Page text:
So that self driving car we've been reading about over the last few years -- it's more of a mapping of a virtual environment than it is a self-driving car.
While it might make the in-car problem simpler, but it vastly increases the amount of work required for the task. A whole virtual infrastructure needs to be built on top of the road network! [businessinsider.com...]
Consider the scale of infrastructure that would be required to roll it out (punny) as well as the ongoing maintenance costs due to an ever-changing environment.
Where's the point of balance between cost versus practical use? Who will pick up the municipal cost tab to make it a reality? Hint: probably not the corporations.
Google are not the only company working on self-driving cars, and the technology.
There's this recent piece about Volvo's cars. [cnet.com...]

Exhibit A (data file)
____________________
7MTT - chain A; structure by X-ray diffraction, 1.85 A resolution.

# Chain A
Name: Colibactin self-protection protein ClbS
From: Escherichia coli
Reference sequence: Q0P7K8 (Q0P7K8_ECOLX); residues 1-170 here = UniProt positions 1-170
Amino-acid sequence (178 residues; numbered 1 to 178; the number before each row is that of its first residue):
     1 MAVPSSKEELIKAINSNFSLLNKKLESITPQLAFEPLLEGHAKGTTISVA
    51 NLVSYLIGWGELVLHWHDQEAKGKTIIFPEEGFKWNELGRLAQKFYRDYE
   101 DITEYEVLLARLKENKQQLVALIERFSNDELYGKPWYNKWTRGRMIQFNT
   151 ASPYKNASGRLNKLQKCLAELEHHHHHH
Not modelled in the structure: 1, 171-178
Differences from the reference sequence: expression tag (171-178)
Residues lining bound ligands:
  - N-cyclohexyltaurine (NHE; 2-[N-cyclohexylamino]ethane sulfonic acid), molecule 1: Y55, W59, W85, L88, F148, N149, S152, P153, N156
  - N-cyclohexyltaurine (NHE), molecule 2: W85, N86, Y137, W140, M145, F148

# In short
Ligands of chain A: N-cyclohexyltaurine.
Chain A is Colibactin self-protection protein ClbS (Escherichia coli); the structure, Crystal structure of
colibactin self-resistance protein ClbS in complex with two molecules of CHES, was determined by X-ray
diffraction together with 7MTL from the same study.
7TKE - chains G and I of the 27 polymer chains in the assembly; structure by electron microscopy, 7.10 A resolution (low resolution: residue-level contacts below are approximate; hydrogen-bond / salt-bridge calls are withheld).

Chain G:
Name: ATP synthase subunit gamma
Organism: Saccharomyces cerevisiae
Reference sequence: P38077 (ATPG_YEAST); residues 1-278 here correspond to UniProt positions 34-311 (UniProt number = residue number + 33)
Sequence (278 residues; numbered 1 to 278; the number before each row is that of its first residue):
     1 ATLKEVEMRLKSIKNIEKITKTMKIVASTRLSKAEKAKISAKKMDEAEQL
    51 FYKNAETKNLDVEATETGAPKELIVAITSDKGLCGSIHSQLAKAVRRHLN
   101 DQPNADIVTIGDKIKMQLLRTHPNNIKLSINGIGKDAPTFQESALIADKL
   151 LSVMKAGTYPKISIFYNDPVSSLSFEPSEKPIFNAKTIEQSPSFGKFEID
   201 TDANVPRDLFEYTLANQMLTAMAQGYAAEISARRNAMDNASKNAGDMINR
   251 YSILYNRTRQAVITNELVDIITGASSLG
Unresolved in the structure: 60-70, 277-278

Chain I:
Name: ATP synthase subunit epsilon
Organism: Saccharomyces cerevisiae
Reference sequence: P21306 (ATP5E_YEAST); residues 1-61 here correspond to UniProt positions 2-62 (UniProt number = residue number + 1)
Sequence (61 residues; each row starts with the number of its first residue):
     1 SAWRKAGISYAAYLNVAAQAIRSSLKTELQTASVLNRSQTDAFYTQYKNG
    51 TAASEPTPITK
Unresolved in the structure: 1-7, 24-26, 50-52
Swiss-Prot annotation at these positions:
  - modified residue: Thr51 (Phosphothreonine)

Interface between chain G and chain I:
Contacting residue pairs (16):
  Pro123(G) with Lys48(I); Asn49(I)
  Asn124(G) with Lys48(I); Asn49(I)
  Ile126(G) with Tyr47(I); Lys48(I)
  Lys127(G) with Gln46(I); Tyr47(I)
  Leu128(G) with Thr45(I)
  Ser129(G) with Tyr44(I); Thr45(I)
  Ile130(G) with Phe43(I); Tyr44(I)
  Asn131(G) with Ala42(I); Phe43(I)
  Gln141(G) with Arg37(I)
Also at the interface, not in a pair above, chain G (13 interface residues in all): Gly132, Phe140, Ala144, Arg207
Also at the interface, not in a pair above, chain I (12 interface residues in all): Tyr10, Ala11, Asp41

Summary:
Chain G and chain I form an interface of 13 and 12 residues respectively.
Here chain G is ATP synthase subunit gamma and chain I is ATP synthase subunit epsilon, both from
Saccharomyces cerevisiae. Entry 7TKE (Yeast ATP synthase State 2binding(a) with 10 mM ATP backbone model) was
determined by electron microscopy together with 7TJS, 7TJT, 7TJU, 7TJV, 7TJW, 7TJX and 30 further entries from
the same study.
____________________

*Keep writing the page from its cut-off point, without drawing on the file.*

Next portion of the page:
There are a couple of problems I see that are beyond the funding aspect.
Firstly, it's really weird getting into a vehicle without someone actually taking control. Of course, we've all become familiar with additions to make our driving safer, such as lane control, and automatic braking, and even automatic parking. But there are only additions, and the driver retains control. I see the problem of individuals accepting the driver-less vehicles.
Secondly, what's it going to cost to buy? I suspect it'll be out of the range of the average vehicle owner.
Where I see the value of the system is, perhaps, in commercial vehicles.
Many of us have already ridden on passenger transit systems that have no driver. Airport terminal shuttles are a typical example. I love this one at London Heathrow Airport. [youtube.com...]
The next step is to take something commercial to the open road.